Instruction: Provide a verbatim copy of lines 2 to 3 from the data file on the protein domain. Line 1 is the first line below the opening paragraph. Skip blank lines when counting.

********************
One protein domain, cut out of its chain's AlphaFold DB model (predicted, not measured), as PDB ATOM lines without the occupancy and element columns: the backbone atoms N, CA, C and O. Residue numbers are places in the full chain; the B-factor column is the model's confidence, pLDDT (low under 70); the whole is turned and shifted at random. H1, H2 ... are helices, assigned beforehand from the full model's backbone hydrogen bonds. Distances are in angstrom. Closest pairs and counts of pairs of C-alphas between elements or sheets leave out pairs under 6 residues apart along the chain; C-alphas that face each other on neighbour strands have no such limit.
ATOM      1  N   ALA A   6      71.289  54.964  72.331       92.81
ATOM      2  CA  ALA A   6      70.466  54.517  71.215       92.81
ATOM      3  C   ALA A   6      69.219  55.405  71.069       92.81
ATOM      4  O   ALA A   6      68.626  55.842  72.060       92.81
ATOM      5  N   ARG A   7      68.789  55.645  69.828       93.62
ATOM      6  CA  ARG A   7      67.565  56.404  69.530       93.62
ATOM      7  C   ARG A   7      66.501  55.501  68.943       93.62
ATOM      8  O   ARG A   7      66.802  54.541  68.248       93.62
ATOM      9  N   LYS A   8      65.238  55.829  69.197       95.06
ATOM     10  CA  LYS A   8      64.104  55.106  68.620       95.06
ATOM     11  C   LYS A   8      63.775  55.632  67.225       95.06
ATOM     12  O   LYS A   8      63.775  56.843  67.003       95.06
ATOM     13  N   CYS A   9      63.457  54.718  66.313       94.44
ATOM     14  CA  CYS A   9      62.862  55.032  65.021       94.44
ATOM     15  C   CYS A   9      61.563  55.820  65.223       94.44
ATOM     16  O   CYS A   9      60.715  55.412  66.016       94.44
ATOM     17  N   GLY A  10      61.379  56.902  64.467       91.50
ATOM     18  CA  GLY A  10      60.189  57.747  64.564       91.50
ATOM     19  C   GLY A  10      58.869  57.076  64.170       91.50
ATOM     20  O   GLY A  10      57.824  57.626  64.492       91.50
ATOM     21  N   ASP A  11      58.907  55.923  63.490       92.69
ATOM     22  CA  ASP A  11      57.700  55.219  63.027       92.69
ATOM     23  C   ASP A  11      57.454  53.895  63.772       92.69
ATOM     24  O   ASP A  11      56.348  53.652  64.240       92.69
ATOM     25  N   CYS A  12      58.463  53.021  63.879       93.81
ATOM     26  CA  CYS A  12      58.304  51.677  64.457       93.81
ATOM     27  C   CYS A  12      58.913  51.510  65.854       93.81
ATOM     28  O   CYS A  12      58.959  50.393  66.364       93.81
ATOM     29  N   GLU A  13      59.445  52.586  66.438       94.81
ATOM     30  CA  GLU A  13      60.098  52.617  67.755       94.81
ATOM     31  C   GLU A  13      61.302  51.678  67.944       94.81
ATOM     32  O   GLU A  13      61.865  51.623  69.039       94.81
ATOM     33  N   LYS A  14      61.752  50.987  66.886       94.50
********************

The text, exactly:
ATOM      2  CA  ALA A   6      70.466  54.517  71.215       92.81
ATOM      3  C   ALA A   6      69.219  55.405  71.069       92.81